Police Uncover Grooming Gang Luring Girls To London Branch of McDonald's

Photo: David Williams/Getty Images

Four teenage girls have reported being raped by a grooming gang operating from a branch of McDonald's in Stratford, triggering a police crackdown on abuse at the east London restaurant.

The allegations by the girls, aged between 13 and 15, have so far helped to identify around 30 more potential victims and police believe the number will grow as they appeal for people to come forward, The Independent reported.

Three boys and three men have been arrested in Stratford following the girls' reports. Around 420 men are currently being arrested every month for child sexual exploitation across England and Wales – a figure that continues to grow as more victims report abuse to police.

The police codenamed their investigation in Newham, the London borough in which Stratford is located, Operation Grandbye following the four girls' allegations, which were all made separately. “They had all been met by males at the McDonald’s on the Broadway in Stratford and been taken to different places where they were sexually assaulted,” Detective Inspector Laura Hillier, from the Metropolitan Police’s sexual exploitation team, told The Independent.

The McDonald's, part of the Stratford Centre situated opposite Westfield Stratford City, is a so-called “pick-up” point for grooming gangs who have been spotted there with young girls, the police said. “Some girls felt they were in a relationship but others were there to either make money or do a job in relation to drugs,” she added. “Other girls are just there to meet up, then find themselves becoming victims of crime.”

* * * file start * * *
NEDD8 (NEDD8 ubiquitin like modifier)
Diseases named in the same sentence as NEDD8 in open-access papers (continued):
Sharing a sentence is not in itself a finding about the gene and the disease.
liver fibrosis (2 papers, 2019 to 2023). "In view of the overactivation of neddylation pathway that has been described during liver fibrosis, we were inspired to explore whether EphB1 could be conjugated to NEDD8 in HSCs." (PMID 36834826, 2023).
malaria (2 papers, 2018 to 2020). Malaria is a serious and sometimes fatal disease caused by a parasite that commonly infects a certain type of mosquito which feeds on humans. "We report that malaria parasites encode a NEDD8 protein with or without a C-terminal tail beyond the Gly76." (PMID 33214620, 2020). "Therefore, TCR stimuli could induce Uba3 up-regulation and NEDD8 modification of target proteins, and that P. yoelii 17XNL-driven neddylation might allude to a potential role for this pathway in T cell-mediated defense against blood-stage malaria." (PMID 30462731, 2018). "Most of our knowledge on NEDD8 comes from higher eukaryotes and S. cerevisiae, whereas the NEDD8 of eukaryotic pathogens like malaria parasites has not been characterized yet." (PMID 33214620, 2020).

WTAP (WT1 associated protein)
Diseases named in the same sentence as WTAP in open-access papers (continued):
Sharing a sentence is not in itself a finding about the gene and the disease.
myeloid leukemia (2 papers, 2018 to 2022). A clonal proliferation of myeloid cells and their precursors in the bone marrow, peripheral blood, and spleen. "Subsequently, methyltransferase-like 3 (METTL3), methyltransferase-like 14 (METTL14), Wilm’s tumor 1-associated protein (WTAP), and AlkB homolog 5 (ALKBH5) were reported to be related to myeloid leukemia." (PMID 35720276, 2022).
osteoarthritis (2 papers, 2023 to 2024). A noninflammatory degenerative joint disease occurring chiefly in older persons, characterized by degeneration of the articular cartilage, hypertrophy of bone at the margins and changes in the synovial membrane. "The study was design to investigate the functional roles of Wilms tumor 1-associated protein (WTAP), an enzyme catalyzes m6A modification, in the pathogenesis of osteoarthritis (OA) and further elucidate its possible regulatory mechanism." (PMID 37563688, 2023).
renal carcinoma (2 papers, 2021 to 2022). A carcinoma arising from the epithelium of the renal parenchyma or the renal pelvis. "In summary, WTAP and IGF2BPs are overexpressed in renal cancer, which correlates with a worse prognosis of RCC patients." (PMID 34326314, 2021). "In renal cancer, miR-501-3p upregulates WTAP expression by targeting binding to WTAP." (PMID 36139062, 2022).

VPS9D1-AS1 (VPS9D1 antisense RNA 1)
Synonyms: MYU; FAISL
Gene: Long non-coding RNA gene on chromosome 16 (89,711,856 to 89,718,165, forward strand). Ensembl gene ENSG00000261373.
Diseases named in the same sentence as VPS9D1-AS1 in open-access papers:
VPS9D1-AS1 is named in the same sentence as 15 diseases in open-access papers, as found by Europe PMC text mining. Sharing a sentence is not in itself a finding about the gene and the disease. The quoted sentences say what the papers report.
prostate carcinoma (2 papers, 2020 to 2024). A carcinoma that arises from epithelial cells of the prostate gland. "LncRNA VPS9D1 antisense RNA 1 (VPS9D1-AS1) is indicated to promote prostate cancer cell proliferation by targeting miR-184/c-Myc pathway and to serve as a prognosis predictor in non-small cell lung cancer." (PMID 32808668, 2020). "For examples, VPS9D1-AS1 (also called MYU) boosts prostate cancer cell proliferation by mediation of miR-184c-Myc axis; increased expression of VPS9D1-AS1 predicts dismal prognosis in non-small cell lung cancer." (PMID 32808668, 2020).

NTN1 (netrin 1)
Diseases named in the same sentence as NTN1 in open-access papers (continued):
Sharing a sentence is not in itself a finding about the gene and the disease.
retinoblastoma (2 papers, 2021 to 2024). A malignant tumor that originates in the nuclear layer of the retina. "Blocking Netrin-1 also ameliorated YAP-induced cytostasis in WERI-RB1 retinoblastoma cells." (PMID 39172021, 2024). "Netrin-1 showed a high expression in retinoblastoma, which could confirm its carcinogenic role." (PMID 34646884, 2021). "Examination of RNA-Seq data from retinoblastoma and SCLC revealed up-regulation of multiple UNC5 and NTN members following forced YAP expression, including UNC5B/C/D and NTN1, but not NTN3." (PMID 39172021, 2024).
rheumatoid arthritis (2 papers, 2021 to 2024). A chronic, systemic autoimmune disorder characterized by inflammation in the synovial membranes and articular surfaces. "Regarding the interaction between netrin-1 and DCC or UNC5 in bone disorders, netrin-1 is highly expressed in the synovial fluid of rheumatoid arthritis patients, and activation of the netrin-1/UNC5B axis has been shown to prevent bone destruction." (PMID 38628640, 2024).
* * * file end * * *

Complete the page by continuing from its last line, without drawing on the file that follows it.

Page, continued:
Grooming gangs often give their victims alcohol and drugs to coerce them into sex and/or discourage them from going to the police, The Independent reported. It's not just older men who are abusing girls in this way, either, as was the case in the high-profile Rotherham and Rochdale grooming cases – peer-on-peer abuse by teenagers from the same school or area is reportedly far more common. Boys are often used by older men as a "hook", police said, adding that this method of exploitation is prolific across the UK.

The Metropolitan Police have issued guidelines to help people spot the signs of exploitation, which include:

- Young people who appear secretive by trying to hide where they are going and who they will be with.
- Young people who, although with peers, look uncomfortable or under duress.
- Adults befriending young people, including buying them food and drinks.
- Young people being picked up and taken to hotels, particularly at odd times of the day and night.
- Adults who frequently come into premises with different young people.

Anyone who spots any of these signs is being urged to call police on 101.

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